Rob: That was all like the third wave to us.

So what was the first wave?

Rob: Depends if you count your parents and what they played…

Sean: For me personally it was hip-hop. I saw punk from a distance and thought, it’s cool, I thought punks looked cool, but I was just like 11 at the time. It weren’t until I heard electro and saw people breakdancing and scratching that I really got into music. That was a massive turning-point. I think the fact that it was in the street, that they were kids that I knew, they were pulling these amazingly fly moves, I mean, they were ridiculously good dancers, and, the music sounded like it was from the future. I think all that together…I mean, it was pretty ubiquitous at the time, this was 83 or ‘4…

 

“The first time I ever saw breaking was when three or four kids turned up to school with a ghetto-blaster and started pulling loads of moves, and I just thought “WHAT IS THAT?””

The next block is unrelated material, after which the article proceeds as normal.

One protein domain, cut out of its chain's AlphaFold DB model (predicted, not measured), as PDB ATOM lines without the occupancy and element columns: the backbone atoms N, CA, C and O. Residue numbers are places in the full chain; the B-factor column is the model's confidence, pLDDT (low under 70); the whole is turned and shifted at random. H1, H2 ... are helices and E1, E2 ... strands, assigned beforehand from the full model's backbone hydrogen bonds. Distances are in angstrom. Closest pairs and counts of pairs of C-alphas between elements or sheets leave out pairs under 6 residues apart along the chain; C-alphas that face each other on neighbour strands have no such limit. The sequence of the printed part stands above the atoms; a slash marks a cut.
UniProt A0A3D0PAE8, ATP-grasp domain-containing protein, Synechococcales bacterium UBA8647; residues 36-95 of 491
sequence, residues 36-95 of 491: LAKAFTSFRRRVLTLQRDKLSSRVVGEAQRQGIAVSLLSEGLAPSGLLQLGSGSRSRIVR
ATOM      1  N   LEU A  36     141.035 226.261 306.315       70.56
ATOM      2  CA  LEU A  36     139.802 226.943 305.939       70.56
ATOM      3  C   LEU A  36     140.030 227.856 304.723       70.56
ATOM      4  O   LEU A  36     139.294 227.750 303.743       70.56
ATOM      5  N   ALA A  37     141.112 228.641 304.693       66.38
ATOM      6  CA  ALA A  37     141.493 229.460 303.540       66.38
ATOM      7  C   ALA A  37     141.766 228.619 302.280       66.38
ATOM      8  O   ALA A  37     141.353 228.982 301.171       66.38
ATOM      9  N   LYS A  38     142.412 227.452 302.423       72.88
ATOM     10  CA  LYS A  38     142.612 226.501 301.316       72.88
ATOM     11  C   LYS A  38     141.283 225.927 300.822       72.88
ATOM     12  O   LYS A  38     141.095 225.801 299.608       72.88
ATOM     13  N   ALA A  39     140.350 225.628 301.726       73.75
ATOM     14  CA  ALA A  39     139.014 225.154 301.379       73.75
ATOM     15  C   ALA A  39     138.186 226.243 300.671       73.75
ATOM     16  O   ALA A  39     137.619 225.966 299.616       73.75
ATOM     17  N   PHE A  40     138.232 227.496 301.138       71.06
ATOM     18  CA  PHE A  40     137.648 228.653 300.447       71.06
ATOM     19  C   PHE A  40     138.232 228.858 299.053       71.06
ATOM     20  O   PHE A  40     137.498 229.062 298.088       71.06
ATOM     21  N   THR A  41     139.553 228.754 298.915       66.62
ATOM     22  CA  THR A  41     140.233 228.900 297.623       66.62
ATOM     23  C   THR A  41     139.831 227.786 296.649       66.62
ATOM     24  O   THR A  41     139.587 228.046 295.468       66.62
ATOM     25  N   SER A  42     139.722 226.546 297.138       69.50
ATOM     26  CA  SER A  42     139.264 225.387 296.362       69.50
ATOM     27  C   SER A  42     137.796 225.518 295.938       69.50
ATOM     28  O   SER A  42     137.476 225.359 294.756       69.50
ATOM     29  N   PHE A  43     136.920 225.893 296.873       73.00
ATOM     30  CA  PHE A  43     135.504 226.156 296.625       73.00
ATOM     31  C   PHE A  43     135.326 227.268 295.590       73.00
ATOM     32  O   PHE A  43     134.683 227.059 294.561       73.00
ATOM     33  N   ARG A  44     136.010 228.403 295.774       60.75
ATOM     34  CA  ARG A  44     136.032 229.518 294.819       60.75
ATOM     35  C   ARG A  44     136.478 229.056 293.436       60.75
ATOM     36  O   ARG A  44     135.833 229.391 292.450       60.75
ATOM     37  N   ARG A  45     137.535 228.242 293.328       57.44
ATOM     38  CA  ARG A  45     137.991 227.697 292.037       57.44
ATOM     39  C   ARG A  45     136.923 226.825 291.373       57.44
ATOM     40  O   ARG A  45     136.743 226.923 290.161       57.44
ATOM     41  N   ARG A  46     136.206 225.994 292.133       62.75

And this was in Manchester and surrounding area?

Rob: Regional Manchester, yeah…

Sean: The first time I ever saw breaking was when three or four kids turned up to school with a ghetto-blaster and started pulling loads of moves, and I just thought “WHAT IS THAT?” , it looks totally futuristic and there’s a crowd around them and everyone was really into it, and I really didn’t know what it was…So I got a kid I knew called Scott to make me a tape, this brilliant tape – it had, like, half of [Street Sounds] Electro 5, a bunch of other tracks, ‘Step Off’ by Grandmaster Flash, erm, Techno-Scratch, people like that… It was ubiquitous though, all the kids at school were doing it, at lunchtime and breaktimes in the playground…

So it wasn’t an outsider thing as such?

Sean: No, not really.

Rob: I was about a year and a half older than Sean, I mean, I am about a year and a half older than Sean, and my ears perked up when I listened to electronic music generally – it might’ve been, you know, Tears For Fears, or it might’ve been Kraftwerk…

Music with a big synthetic element?